wed 07/06/2023

DVD: Stories We Tell | reviews, news & interviews

DVD: Stories We Tell

DVD: Stories We Tell

Sarah Polley's intimate family doc trades in unreliable memories and elusive truths

Shooting for the truth: Sarah Polley and the film producer Harry Gulkin in 'Stories We Tell'Artificial Eye

The reason to obtain a DVD or Blu-ray disc of Sarah Polley's unforgettable documentary is because making sense of it requires several viewings. What starts out as a straightforward memoir centred on the presence of an absence – her mother Diane, lost to cancer at 54 in 1990, when Sarah was 11 – turns into a kaleidoscopic meta-narrative that makes the Canadian actor-director ponder her motives.

The impassive on-screen observer of the perplexing oral history of her engendering, Polley seemingly works from a position of clarity toward the realisation that families are conundrums, for everyone. Away From Her (2006) and Take This Waltz (2011), the fiction films about doomed marriages Polley wrote and directed, arrived at similarly persuasive conclusions. 

As home movie (and other) footage reveals, actress Diane was a radiant, magnetic woman, blessed with an abnormal share of joie de vivre, whom survivors (including Sarah's four siblings) describe glowingly. Gradually, though, it emerges that Diane wasn't fulfilled by her marriage to Ilford-born Michael Polley, an unsociable actor who often neglected her sexually, as he neglected his writing talent. She also felt stifled living in Toronto, hankering for Montreal's convivial bohemianism. She and Michael stayed together, but she died with secrets.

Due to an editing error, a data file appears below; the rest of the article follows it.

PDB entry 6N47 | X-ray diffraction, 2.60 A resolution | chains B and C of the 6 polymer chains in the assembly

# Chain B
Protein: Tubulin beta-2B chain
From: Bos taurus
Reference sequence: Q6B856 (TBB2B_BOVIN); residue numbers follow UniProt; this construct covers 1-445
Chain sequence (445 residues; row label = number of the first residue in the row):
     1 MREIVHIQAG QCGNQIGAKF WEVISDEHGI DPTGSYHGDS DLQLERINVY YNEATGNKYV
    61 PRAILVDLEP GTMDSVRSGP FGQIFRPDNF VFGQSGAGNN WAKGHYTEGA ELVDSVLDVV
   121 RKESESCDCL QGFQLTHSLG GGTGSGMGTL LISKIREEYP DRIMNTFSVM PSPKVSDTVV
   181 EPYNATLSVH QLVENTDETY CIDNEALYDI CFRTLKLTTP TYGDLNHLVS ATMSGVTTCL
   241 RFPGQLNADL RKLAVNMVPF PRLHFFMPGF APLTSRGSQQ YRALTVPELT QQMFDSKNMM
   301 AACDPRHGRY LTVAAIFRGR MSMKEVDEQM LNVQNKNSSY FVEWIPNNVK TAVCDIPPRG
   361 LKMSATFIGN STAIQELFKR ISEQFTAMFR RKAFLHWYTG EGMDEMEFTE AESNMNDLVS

By the time it's mooted by a relative that Polley has embarked on a psychological quest to deal with her loss and the impact her findings are having on her sense of identity, she is threatened with losing her storyteller's prerogative to Michael and another witness.

The two men each decide to give their own accounts of the past, one of them arguing that the story is his alone to tell. In editing the film, Polley maintained control by such means as choosing Michael as the narrator and meticulously directing, on camera, his line-readings from the text he had written. 
She dissuaded the other would-be storyteller from going public with his version of events.

The revelations keep coming, right up to the last moment. They aren't confined to the family's history, but extend to the nature of authorship (especially women's), and what the movie says about the unreliability of memories, even of concrete images. Viewers who accept what they see at face value may find themselves shocked by the cast list.

The revelations keep coming, right up to the last moment


Editor Rating: 
Average: 4 (1 vote)

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